The camera loves Paris. Even a besieged or gloomy Paris is still Paris, with all the history, beauty and artistic vibrancy that makes it among the world’s most cherished cities. So powerful is its identity, Paris is one of the few places that, like New York, is as much a state of mind as an actual place.
In the movies, Paris is a character as proud, heroic, and charming as any human role. The angles of its architecture are like the planes of a beautiful face. The Seine is the blood in its veins. And the lives of its citizens are the city’s eternal beating heart.
Here, we put together a cinematic tribute to the City of Lights. Even if you can’t afford a plane ticket, these films- all magnifique- will take you there.
The Red Balloon (1956)
Paris Match: A mute yet curiously life-like balloon befriends a young French boy (Pascal Lamorisse) and together they wander through Paris, attracting the attention—and envy—of others. This magical, deceptively simple film captures all the wonder of childhood. It also documents in vibrant color the historic Belleville neighborhood before the government razed much of the district to make way for housing projects.
Funny Face (1957)
Paris Match: A trio of New Yorkers- photographer Dick Avery (Fred Astaire), magazine editor Maggie Prescott (Kay Thompson), and new model Jo Stockton (Audrey Hepburn) arrive in 1950s Paris for a fashion shoot, and ooh-la-la. The inherent style and beauty of the metropolis helps get Jo in touch with her inner chic, and also ignites a flame between photographer and subject. And it’s all set to a Gershwin score.“Bonjour, Paris!”, indeed.
Paris Match: Jean-Luc Godard’s influential classic brings together a Bogart-worshipping Parisian thug (Jean-Paul Belmondo) and a real American in Paris looking for adventure (Jean Seberg). Jumpy, jivey, and utterly original, “Breathless” depicts a modern city, free from the clichés of accordions and berets. The film helped launch what became known as the “Nouvelle Vague” (“New Wave”).
Jules and Jim (1962)
Paris Match: In Francois Truffaut’s eternally charming confection, Paris plays host to a love triangle comprised of Jules (Oskar Werner), Jim (Henri Serre), and Catherine (Jeanne Moreau). As the three gambol around town, flirting madly with each other, it feels like Paris is the only place to be young and in love. Well, certainly the best place.
Paris Match: Stanley Donen’s irresistibly entertaining Hitchcock homage benefits enormously from its chic Parisian setting. Here, widow Regina Lampert (Audrey Hepburn) is stalked by three men (James Coburn, George Kennedy, and Ned Glass) who claim her husband absconded with the sizable loot they’d all seized during the Second War. She is, of course, clueless. Cary Grant and Walter Matthau play her protectors, but are they really on her side?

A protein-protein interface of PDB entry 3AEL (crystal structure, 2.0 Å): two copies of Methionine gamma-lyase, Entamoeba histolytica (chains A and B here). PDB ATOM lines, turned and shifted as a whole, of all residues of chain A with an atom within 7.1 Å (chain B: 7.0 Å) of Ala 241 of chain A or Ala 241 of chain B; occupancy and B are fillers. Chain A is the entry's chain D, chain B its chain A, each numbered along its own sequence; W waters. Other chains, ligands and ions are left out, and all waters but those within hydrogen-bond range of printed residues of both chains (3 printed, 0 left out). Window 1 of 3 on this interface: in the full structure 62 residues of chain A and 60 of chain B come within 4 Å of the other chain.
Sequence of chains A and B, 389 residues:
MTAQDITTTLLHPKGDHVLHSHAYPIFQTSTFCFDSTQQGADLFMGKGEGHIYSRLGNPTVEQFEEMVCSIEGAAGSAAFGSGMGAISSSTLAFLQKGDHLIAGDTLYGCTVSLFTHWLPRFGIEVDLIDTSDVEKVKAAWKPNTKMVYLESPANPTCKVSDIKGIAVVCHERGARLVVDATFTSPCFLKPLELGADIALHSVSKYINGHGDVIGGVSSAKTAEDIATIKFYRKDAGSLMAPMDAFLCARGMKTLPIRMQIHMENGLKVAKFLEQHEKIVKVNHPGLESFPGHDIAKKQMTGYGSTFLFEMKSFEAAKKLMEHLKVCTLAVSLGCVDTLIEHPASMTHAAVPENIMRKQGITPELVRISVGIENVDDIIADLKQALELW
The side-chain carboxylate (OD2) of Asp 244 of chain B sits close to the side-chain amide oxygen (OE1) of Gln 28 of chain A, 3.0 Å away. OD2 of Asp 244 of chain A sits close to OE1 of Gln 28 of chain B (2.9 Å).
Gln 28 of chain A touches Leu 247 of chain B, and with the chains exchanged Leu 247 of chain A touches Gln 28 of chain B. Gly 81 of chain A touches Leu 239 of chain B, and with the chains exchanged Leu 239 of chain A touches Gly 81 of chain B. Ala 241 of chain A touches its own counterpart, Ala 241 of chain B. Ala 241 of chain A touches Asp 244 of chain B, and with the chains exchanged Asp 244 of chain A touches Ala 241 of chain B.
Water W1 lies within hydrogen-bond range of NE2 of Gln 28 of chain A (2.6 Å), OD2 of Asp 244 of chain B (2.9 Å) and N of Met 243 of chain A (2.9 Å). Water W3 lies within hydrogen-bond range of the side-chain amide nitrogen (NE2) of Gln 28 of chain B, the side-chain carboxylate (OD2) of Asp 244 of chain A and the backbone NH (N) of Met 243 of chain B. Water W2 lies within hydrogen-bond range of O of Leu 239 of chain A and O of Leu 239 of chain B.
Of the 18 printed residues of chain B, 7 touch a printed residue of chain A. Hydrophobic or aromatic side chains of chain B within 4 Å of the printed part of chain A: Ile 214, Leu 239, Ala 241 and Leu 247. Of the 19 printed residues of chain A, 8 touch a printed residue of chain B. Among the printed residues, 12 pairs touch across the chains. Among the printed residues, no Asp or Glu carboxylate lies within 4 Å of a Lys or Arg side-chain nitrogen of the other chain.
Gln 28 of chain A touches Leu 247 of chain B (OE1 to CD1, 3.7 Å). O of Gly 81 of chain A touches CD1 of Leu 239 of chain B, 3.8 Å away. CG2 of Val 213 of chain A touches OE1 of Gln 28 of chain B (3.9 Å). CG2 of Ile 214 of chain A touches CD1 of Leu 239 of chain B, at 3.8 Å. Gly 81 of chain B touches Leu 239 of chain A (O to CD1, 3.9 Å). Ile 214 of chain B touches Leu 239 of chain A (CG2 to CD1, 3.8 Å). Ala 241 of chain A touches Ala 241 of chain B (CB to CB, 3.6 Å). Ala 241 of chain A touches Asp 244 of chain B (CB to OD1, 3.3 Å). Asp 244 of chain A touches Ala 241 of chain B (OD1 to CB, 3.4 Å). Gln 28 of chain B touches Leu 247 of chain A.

Last Tango in Paris (1972)
Paris Match: Paris is for lovers, and director Bernardo Bertolucci’s famously X-rated look at the relationship between two sexual adventurers (Marlon Brando and Maria Schneider) highlights the inherent sensuality of the place and its people. Of course, in this film, the interior of the apartment where the two meet is as big a star as the boulevards of Paris. Not to mention butter, a staple that’s put to new and interesting use.
Paris Match: A contemporary take on the merging of cultures that defines modern France, this noirish thriller paints a Paris populated by killers and blackmailers, Vietnamese immigrants, an American opera singer (Wilhelmenia Fernandez), and a lovelorn French postman (Frédéric Andréi). The object of all the fuss is an incriminating cassette that gets slipped in the postman's bag. The film manages to evoke both the city’s breathless pace and rich cultural history.
Round Midnight (1986)
Paris Match: This moving tale about an alcoholic American jazz musician (Dexter Gordon) who finds a measure of renewal under the care of Parisian graphic designer Francis (François Cluzet) presents Paris in a Picasso-esque blue period. Through the downbeat backdrop of the 1950’s jazz scene, director Bertrand Tavernier captures Paris at its most authentic: a city of painters, poets, and musicians, seeking inspiration, refuge and redemption.
Before Sunset (2004)
Paris Match: Richard Linklater’s second installment of his “Before” series finds American writer Jesse (Ethan Hawke) and French environmental advocate Céline (Julie Delpy) walking and talking through a dazzling Paris on a summer afternoon. At issue is what happened nearly ten years earlier, when a promise to reunite was broken. Before them is the lure of a second chance. This city of romance only increases the odds they’ll take it.
La Vie en Rose (2007)
Paris Match: The sad, extraordinary life of Parisian chanteuse Édith Piaf (Marion Cotillard) vividly unfolds on the streets of Paris from the thirties through the fifties. We witness her professional rise, as she goes from singing on street corners to packed concert halls the world over. Yet only bad fortune accompanies her success. Still, she sings “Je Ne Regrette Rien”, and her status as a French icon comes to rival that of the Eiffel Tower itself.